‘Leave No Trace’: The Art of Wasted Space– The People’s Republic of Stokes Croft

Pamela Karantonis


The city of Bristol in England, the home of one of the oldest theatres in the UK - the historic Bristol Old Vic Theatre - is losing its live performance venues. This is largely due to government arts funding cuts, linked to a shortage of funds in the lead-up to the London Olympic Games of 2012. The Old Vic itself, remains closed, with an uncertain future. Meanwhile the performing life of the city is being redistributed, to a number of fringe venues, with only minor public funding. For the moment the hopes of long-term regeneration are resting with community groups like The People’s Republic of Stokes Croft, a group of artists and activists who aim to transform the urban space of Stokes Croft for its inhabitants, for motorists who wait out traffic jams and for the pedestrians who drift (used in the Situationist sense) through its territory.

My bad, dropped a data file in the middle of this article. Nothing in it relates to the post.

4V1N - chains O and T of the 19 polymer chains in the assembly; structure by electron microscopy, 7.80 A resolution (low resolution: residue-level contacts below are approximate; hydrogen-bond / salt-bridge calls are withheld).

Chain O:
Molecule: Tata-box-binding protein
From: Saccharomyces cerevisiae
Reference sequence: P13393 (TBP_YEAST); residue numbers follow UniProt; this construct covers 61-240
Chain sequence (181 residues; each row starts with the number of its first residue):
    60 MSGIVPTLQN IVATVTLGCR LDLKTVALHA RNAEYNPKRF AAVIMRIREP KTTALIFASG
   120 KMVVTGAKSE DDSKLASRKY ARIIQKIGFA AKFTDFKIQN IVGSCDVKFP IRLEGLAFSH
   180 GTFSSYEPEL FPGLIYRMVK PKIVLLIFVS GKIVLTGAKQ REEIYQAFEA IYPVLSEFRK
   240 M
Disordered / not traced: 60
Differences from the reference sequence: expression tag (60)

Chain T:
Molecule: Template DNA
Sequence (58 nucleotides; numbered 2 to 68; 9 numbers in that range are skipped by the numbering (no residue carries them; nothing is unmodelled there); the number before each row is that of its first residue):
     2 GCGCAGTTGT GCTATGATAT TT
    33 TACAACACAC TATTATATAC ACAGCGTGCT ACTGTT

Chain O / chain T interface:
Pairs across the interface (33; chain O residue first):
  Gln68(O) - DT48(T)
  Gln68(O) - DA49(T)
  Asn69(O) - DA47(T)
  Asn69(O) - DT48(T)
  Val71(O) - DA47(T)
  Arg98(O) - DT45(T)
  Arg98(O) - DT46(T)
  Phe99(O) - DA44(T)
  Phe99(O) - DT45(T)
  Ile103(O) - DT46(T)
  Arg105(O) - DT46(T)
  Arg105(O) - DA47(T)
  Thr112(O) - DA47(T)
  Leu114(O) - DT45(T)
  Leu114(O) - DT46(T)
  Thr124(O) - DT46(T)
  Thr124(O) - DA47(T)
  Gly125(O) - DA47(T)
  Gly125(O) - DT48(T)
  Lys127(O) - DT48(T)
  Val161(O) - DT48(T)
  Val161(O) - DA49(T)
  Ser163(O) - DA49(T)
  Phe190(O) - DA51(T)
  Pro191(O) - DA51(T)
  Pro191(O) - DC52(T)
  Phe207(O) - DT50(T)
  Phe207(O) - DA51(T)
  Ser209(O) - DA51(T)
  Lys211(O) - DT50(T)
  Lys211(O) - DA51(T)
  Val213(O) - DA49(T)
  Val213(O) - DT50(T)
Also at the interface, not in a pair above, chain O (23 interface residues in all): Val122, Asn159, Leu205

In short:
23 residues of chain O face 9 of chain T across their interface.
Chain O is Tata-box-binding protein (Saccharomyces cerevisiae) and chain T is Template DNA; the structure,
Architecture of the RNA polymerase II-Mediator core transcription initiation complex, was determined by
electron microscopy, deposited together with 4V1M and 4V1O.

In this article, I will argue that the act of drifting or walking through Stokes Croft is an immersive experience and enactment of performance. Like a walk through Stokes Croft this article also combines a variety of narratives in the form of theoretical writings on community performance, visual orders and urban environments. The relationship of these texts to twenty-first century Stokes Croft, is quite explicit, in the heady mix of the bodily experience of the place with its largely drug and alcohol-related recreational activities and the creative application of theory in the politicisation of its status as an eyesore or a spectacle.

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